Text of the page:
Eye For Film >> Movies >> In The Realms Of The Unreal (2004) Film Review
In The Realms Of The Unreal
Reviewed by: Themroc
Born into abject poverty on April 12 1892 in Illinois, Henry Darger suffered a traumatic childhood before being committed to an institute for feeble-minded children at the age of 12. On escaping (at the second attempt), legend has it that Darger walked the 162 miles back to Chicago where he had grown up. There he lived for the rest of his life eking out a meagre living on the $25 a week he earned working as a janitor at the local Catholic hospital in Lincoln Park.
A strange and reclusive loner, Darger had few friends and finally died aged 81, at the same Catholic hospital in which his father had passed away. It was only when the couple who had rented Darger his tiny flat went in to clear out his belongings that they discovered what amounted to a staggering life’s work. Over 300 canvases, some as large as 10 feet in length and painted on both sides, featuring watercolour illustrations from a 15,000 page epic novel entitled “The Story of the Vivian Girls And The Child Slave Rebellion In The Realms of the Unreal”.
Both tell the story of the seven devoutly religious Vivian Girl Princesses, depicted in the paintings as pre-pubescent hermaphrodites, who lead the eponymous rebellion against their adult oppressors. The paintings, on which Darger’s posthumous reputation is largely based, have now been exhibited worldwide and have been known to fetch six figures at auction.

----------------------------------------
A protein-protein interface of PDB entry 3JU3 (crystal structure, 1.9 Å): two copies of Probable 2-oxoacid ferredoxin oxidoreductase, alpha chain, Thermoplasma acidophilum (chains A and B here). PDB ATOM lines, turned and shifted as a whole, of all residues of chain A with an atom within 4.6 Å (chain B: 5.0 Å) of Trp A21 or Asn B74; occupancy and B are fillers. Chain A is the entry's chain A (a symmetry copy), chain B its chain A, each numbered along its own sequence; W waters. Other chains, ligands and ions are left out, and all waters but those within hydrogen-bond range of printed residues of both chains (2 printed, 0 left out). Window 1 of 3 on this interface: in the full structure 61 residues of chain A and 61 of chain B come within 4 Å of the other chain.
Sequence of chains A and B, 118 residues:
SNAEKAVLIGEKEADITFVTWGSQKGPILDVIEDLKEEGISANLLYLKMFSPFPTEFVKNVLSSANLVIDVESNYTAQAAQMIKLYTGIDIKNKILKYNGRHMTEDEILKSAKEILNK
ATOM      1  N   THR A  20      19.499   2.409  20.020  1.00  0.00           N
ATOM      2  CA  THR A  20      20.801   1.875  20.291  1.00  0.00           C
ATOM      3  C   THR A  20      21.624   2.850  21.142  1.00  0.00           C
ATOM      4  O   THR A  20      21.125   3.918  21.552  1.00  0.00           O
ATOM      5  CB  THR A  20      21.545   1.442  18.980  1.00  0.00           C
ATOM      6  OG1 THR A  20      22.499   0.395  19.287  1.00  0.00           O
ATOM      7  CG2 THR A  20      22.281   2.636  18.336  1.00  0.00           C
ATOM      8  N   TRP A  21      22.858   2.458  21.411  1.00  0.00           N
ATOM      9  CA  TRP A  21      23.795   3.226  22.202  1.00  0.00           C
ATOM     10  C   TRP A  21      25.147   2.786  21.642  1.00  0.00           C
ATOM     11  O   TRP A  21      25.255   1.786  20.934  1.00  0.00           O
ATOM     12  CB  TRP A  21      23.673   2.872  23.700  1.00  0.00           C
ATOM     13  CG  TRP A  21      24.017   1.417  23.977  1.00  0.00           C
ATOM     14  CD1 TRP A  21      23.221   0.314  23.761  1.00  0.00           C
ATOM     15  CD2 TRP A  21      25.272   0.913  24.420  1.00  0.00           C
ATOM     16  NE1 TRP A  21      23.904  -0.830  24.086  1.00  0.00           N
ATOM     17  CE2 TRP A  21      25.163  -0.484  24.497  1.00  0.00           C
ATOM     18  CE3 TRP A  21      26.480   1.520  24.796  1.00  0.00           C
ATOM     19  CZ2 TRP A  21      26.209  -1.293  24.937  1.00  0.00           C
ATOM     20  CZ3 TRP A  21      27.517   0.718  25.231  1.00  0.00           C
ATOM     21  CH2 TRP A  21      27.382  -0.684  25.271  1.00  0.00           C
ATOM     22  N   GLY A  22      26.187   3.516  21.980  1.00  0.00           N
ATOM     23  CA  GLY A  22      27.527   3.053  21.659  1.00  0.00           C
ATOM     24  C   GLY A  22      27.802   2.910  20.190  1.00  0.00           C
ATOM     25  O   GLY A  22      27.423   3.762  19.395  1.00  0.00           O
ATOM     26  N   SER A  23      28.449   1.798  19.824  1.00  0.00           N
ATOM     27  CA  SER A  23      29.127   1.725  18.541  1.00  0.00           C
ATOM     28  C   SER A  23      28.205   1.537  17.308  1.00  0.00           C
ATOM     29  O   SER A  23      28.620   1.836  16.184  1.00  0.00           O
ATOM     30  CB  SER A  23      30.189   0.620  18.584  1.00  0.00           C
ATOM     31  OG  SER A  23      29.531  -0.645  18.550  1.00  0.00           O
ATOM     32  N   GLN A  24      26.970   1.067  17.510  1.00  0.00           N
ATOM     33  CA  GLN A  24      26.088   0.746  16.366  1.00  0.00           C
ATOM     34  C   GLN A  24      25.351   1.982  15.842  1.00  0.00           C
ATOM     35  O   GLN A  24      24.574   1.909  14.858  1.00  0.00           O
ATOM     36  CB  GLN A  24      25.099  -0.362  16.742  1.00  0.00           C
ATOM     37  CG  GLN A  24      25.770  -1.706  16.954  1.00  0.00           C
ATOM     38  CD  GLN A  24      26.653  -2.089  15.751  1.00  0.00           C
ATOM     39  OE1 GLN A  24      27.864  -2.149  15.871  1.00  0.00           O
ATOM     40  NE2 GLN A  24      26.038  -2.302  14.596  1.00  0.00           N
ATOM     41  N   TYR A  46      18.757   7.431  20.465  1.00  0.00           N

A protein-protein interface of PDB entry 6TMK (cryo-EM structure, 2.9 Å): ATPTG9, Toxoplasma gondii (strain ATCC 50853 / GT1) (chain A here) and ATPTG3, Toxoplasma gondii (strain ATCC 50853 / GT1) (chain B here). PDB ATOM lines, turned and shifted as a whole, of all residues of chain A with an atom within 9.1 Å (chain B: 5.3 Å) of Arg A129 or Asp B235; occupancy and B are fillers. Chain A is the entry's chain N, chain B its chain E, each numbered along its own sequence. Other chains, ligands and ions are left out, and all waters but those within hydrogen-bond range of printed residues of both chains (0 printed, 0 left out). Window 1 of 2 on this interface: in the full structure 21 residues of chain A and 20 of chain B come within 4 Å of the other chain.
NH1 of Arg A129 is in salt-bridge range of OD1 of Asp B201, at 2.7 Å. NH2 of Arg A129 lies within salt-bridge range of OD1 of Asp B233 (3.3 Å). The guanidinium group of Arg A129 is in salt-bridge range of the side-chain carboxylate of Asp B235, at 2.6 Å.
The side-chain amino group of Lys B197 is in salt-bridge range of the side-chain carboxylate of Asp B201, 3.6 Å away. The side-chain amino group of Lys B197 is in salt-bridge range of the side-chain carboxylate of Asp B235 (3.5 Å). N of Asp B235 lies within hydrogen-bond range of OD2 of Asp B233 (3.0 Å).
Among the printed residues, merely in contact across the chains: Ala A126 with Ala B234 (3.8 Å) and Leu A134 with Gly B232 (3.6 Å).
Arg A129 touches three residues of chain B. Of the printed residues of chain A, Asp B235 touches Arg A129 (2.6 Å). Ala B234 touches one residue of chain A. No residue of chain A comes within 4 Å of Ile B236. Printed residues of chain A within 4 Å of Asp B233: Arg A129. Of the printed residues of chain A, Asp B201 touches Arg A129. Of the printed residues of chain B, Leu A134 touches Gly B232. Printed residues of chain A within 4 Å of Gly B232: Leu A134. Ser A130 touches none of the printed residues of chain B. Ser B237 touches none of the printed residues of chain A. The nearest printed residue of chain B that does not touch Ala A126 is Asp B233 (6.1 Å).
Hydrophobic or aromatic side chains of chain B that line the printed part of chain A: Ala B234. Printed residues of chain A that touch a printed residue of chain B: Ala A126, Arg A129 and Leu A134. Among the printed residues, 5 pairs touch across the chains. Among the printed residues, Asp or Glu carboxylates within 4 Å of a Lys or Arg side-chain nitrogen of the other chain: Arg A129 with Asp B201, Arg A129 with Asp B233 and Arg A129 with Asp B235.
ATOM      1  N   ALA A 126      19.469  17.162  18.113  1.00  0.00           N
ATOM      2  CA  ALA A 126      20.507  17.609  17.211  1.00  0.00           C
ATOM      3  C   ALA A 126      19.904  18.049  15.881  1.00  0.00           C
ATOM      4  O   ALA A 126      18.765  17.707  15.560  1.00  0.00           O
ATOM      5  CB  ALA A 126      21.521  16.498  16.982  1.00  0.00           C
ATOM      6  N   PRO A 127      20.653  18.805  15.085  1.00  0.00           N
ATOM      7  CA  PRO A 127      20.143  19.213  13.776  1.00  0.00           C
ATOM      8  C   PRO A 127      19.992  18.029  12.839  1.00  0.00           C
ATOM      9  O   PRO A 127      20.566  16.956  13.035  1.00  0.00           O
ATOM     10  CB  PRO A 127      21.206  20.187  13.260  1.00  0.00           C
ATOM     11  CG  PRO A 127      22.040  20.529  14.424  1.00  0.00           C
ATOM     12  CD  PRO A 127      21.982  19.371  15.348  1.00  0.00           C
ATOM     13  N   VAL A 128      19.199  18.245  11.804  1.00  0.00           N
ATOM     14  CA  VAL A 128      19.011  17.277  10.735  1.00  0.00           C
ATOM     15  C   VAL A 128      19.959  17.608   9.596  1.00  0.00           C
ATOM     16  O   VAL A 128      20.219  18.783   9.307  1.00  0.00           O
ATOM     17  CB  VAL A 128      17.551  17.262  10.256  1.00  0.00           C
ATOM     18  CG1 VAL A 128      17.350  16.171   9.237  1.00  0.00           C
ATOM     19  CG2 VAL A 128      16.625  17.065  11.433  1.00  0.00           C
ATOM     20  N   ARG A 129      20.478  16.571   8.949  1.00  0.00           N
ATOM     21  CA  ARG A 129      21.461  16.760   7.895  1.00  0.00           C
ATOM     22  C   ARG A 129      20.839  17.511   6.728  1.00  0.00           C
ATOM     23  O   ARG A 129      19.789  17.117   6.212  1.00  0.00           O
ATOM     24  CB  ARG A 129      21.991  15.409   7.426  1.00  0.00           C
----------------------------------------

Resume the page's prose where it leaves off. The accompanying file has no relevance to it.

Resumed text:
Jessica Yu’s peculiar but rather beautiful documentary is less an attempt to explain Darger than to give an uncomplicated introduction to the man and his work. Darger’s surviving neighbours, who barely knew him, provide sympathetic anecdotes about his idiosyncrasies, but Yu keeps the talking heads to a minimum.
Instead, her film is dominated by a voice-over narration by child actress Dakota Fanning (War of the Worlds) and extracts from Darger’s memoirs and novel (both read by men). Scant authoritative evidence exists surrounding the exact details of Darger’s life, and since he is, on at least a couple of key points, proven to be an unreliable and inaccurate source, we are left with less a definitive history than a nebulous but fascinating portrait of an enigma. (Even his neighbours’ testimonies conflict over certain details.)
In the absence of many photographs (only three of Darger exist) stock footage, or the usual friends and family, Yu makes imaginative use of Darger’s artwork, cleverly animating his paintings to illustrate passages in the novel or to draw parallels with events recounted in Darger’s memoirs. What emerges is an imaginatively structured film apparently designed to mirror Darger’s own state of mind. Insofar as this goes, it is largely successful. Even the decision to use a pre-pubescent as a narrator, though initially grating, ends up being of a piece with the film’s dreamy and quasi-fantastical approach.
However, frustratingly, Yu seems uninterested in discussing or exploring the more troubling and controversial aspects of her subject’s work. The apparent ambivalence of Darger’s attitude towards children has prompted many to speculate about whether he was in fact a paedophile (even if he never acted upon it), and whilst many passages in his writing are idyllic, there are also passages of savage and graphic violence, the implications of which are never pursued. Presumably, Yu felt uncomfortable or uninterested in areas that depended upon conjecture, or felt they might sensationalise her simple story. But by refusing to attempt a proper analysis of Darger’s art, or even a more measured discussion of its artistic worth, she has left a gaping hole in her portrait of the artist.
Nevertheless, Yu’s film shines a much needed light on what was a sad, tragic, yet ironically, strangely inspiring life.Reviewed on: 13 Aug 2005